How Manitoba’s tourism industry plans to recover from the pandemic
WINNIPEG -- With restrictions on travel and the shutdown of many local businesses, Manitoba’s tourism industry has been hit especially during the COVID-19 pandemic.
But a virtual town hall held on Tuesday by Destination Canada, looked at ways the industry is dealing with the pandemic and how it can bounce back.
THE IMPACT ON MANITOBA
During his presentation, Colin Ferguson, president and CEO of Travel Manitoba, said if the virus is contained by the summer, Manitoba will see a 25 per cent decrease in tourism spending for 2020 and more than 6,800 jobs will be lost. But if the pandemic is not contained until the fall, the province will see a 60 per cent decrease in tourism spending this year and more than 11,600 jobs lost.
“The one thing that’s clear is the impact will be substantial,” he said.
Ferguson also unveiled Manitoba’s tourism recovery plan, which includes three phases: respond, rebuild and restart.
He noted this plan involves an in-province campaign, encouraging people to travel close to home.
THE RISE IN LOCAL TRAVEL
One sentiment echoed throughout the town hall, is the fact that as restrictions are lifted, the tourism industry will likely revolve around hyper-local travel.
“It’s possible, and we all know this, that there could be a return to more travel restrictions,” said Gloria Loree, senior vice president for marketing strategy and chief marketing officer at Destination Canada.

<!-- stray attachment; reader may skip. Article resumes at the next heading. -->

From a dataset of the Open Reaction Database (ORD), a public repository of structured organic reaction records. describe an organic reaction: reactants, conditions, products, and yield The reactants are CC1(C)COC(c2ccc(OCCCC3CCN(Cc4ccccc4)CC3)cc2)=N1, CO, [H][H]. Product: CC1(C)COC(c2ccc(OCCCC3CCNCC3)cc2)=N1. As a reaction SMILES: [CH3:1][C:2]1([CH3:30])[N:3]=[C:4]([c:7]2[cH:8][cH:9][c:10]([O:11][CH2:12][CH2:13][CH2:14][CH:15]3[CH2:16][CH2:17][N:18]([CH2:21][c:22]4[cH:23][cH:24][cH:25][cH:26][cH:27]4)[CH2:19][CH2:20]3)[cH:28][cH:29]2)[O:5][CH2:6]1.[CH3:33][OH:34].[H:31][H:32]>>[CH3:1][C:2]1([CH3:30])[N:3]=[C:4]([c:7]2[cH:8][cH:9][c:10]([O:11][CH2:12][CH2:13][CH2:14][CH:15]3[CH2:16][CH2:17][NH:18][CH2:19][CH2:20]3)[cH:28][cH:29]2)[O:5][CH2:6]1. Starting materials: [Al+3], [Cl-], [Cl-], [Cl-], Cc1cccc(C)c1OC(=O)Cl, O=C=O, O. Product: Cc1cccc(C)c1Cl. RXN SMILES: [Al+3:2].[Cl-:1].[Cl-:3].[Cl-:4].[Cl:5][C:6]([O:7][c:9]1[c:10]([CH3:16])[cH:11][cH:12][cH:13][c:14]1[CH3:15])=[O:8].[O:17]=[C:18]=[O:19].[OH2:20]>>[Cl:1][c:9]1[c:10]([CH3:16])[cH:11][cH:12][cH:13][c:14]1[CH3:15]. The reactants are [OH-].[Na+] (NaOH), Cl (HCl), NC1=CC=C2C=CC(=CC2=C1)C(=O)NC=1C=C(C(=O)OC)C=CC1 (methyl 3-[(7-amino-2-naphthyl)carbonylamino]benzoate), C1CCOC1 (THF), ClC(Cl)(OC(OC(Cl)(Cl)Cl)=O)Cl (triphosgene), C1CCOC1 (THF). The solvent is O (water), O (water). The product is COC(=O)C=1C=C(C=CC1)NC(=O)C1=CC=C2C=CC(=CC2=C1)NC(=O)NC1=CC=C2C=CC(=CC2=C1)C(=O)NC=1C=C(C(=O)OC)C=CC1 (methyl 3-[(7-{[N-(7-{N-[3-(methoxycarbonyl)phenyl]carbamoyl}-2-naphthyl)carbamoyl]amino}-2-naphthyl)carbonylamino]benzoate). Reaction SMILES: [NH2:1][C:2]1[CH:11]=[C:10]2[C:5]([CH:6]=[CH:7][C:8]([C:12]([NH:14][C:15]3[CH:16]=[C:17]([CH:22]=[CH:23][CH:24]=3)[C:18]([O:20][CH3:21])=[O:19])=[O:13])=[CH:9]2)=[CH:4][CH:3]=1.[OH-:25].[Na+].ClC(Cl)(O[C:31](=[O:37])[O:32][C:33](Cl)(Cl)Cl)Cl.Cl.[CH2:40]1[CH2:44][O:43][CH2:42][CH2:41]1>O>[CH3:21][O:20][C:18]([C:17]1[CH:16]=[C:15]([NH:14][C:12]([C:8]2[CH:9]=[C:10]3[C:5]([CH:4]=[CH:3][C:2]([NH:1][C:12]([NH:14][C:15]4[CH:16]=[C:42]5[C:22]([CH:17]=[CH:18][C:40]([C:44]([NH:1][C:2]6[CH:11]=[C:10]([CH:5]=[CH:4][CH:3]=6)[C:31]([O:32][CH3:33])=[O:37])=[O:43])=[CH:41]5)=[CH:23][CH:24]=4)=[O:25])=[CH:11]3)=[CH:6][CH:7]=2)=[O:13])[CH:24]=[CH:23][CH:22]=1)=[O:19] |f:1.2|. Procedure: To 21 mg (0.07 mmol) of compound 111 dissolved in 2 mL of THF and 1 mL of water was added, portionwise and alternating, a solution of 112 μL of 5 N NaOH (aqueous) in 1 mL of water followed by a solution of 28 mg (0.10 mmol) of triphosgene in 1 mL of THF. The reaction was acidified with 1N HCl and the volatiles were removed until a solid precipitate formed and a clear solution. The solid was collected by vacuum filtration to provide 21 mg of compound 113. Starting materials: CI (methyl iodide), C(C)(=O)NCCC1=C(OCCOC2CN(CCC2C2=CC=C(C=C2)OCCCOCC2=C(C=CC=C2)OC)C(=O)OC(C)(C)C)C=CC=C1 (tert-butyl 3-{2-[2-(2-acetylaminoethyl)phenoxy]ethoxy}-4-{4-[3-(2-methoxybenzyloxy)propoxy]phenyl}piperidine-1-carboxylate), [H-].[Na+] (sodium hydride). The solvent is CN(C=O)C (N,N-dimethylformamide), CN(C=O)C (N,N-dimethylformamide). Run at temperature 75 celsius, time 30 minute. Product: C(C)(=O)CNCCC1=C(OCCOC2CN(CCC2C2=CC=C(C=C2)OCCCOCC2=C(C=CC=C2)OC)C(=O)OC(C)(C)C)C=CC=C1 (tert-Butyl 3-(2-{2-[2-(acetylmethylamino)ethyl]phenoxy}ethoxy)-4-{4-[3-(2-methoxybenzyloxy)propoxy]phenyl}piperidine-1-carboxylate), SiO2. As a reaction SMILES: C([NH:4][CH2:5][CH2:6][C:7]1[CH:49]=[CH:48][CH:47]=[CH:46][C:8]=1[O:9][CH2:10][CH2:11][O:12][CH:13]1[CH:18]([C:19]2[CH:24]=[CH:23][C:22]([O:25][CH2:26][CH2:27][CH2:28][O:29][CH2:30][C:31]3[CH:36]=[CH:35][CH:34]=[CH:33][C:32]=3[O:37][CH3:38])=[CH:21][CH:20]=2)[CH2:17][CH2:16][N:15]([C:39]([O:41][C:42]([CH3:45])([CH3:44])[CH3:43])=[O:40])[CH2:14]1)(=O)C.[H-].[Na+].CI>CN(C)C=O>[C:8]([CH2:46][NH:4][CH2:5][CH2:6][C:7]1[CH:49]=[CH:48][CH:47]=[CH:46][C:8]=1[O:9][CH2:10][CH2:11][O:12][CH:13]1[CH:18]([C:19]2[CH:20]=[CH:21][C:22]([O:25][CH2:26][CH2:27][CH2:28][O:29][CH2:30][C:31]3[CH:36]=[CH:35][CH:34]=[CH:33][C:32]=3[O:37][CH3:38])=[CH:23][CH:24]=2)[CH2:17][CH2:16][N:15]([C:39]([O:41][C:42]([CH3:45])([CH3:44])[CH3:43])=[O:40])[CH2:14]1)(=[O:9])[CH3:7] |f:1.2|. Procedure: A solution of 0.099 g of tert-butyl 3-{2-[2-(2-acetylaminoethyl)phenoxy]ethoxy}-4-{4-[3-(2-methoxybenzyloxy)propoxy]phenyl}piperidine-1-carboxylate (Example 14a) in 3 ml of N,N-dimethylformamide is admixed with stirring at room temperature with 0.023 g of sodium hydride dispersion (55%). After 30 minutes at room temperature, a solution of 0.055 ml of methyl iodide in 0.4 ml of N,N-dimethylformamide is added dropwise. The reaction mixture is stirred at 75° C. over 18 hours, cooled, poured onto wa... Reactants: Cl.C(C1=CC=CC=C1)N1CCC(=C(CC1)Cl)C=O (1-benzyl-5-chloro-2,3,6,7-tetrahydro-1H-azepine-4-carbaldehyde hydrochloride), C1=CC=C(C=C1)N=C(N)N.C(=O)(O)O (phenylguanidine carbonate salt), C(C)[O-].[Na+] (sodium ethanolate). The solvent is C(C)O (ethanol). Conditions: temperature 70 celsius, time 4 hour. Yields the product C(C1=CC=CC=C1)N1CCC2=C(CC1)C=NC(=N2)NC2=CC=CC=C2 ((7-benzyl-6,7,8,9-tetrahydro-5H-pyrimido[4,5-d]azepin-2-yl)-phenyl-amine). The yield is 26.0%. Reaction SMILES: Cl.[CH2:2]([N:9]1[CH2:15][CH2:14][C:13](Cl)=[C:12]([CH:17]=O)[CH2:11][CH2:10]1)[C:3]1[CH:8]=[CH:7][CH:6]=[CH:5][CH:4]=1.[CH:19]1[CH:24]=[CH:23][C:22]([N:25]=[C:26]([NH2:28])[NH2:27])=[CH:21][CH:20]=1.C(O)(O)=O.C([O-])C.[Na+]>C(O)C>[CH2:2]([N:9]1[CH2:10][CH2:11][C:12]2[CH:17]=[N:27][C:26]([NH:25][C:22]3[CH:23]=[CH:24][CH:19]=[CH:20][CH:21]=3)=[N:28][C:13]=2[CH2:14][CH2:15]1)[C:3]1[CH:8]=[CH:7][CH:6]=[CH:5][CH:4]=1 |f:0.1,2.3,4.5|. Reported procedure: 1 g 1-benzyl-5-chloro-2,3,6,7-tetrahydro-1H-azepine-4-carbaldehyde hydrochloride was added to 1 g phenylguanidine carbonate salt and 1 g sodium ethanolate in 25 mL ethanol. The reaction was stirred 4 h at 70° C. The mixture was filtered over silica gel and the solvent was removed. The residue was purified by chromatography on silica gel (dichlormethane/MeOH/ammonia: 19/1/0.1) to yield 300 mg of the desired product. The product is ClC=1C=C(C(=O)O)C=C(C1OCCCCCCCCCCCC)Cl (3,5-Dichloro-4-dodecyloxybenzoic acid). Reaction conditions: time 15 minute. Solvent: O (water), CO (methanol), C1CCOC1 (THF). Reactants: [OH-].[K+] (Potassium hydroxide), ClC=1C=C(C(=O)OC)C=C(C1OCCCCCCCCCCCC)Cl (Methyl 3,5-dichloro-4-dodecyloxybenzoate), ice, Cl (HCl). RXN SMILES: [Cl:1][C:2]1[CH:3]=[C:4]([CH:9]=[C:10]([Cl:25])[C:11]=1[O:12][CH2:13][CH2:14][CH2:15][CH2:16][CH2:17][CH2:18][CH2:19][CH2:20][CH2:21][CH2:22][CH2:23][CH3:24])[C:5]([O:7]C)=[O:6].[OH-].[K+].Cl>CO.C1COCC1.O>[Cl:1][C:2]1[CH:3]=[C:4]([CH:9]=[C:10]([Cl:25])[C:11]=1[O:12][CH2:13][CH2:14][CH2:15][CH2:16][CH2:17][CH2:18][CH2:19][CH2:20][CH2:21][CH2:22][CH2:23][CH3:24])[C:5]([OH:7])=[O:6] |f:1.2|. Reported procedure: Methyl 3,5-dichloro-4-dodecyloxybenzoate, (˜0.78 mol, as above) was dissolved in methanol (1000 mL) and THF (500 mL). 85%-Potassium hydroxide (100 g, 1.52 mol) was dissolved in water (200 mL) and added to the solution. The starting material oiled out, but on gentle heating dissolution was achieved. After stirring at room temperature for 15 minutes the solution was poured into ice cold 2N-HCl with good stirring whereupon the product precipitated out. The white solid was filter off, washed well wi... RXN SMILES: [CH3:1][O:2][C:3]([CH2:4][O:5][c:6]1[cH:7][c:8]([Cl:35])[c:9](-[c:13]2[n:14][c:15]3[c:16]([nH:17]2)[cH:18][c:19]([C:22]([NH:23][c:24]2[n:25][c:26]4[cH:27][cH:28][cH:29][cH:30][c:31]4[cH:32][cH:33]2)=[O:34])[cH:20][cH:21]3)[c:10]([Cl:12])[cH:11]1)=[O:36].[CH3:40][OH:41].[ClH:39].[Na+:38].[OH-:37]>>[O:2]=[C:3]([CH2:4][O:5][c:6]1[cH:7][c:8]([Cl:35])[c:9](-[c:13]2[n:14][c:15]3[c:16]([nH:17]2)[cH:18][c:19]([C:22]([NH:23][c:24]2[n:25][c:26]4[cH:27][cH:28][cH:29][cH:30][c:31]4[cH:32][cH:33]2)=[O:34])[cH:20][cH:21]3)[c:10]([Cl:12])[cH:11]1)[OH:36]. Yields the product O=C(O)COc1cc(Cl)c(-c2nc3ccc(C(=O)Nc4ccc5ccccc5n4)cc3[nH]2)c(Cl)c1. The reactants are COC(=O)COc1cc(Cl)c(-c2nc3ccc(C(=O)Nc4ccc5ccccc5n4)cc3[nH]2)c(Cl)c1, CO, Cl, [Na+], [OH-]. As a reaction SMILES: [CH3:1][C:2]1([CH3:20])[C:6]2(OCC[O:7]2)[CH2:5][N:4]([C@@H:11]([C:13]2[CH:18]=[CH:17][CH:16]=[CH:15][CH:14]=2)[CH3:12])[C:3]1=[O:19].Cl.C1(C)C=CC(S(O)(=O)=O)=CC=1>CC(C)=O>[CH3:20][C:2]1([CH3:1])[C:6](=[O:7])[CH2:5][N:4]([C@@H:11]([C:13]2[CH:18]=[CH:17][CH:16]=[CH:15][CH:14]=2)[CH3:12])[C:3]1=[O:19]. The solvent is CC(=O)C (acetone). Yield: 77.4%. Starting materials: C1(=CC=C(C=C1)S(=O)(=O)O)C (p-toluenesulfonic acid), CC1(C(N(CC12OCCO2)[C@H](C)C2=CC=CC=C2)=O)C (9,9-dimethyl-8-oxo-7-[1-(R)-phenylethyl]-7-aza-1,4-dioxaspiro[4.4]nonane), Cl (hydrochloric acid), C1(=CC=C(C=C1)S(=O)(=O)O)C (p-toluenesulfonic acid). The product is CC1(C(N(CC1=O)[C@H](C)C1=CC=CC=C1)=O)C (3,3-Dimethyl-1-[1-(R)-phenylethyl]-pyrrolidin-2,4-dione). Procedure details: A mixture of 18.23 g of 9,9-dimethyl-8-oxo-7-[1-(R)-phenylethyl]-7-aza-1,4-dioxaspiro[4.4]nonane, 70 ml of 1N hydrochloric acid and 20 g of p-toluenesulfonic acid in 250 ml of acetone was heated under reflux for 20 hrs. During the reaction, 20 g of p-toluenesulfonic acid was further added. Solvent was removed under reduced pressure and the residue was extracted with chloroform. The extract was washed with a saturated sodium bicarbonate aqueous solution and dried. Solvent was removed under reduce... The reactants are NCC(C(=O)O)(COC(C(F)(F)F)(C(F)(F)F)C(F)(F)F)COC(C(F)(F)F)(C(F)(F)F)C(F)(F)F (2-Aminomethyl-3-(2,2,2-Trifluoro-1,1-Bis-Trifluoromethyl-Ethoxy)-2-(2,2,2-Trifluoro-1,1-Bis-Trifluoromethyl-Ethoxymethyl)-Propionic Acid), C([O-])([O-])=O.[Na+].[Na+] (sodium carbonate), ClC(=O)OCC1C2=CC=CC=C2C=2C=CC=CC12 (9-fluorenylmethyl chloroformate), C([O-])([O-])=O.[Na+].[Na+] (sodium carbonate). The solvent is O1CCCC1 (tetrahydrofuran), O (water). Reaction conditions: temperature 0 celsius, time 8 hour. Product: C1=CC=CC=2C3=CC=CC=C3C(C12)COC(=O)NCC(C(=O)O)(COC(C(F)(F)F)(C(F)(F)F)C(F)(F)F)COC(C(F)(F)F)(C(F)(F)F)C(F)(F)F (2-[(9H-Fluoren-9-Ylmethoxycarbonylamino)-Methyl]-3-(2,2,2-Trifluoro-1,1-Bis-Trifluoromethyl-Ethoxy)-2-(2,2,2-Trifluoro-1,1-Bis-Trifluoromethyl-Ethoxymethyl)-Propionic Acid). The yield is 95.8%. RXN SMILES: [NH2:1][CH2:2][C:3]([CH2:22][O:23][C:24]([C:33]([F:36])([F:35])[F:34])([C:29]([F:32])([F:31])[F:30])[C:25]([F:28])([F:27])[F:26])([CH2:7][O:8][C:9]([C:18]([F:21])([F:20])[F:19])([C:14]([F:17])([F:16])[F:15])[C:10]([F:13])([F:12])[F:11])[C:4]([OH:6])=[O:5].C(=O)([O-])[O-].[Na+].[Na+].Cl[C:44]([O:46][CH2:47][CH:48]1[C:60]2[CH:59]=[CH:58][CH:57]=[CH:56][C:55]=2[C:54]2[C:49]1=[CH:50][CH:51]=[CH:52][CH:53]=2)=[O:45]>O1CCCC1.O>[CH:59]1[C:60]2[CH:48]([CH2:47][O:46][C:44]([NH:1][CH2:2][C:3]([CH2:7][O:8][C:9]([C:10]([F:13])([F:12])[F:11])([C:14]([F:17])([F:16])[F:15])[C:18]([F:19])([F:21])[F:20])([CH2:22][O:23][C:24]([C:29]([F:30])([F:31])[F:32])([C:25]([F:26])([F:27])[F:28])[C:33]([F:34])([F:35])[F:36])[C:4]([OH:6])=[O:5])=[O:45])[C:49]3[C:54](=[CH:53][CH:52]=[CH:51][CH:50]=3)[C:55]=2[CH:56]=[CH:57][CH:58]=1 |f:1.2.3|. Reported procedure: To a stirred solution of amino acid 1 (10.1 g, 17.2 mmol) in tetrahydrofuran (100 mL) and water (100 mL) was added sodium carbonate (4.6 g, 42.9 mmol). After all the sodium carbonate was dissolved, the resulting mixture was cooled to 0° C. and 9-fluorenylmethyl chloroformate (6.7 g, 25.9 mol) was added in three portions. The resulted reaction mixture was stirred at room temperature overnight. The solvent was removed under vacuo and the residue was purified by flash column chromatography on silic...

She noted the tourism industry in Manitoba’s remote communities, which aren’t easy to get to by vehicle, will have a tougher time with recovery.
Loree said right now Destination Canada is trying to understand how different communities feel about welcoming tourists. The research found that Manitobans are more comfortable welcoming tourists from nearby communities or from within the province, compared to allowing those from out of the province or other countries into their communities.
“Everything we knew about travel before we have to put to question and ask if that’s still true,” she said.
Charlotte Bell, president and CEO of the Tourism Industry Association of Canada (TIAC), said the organization is gathering information, working with the government, filling in the gaps, and planning for post-pandemic success.
She pointed out many of the government programs that have been put in place that can help the tourism industry, including the Canada Emergency Wage Subsidy, Canada Emergency Commercial Rent Assistance, and the Canada Emergency Business Account.
“I appreciate that not everyone can access these programs,” she said, noting she hopes people will be able to access some of the initiatives.
Bell said TIAC created an industry-led policy committee that has come up with government recommendations to help with recovery. She noted this is a robust document that will be released in the next few days.
“We are going to be focusing a lot of our attention on recovery and working with the government.
Keith Henry, president and CEO of the Indigenous Tourism Association of Canada (ITAC), said the sector is experiencing significant vulnerability.
He noted among Indigenous tourism businesses, the hardest-hit sectors have been gaming and accommodations, and 3,800 permanent and 1,600 non-permanent jobs have been lost.
Henry said in response to the pandemic, ITAC has revised its action plan, conducted research, and implemented new marketing activities.
“We’re trying to create at least more awareness during these challenging times,” he said, noting the association has also created a stimulus grant program and recovery plan.
Henry noted that historically, viruses have decimated Indigenous communities and therefore they might be more sensitive about reopening and allowing tourists into the community.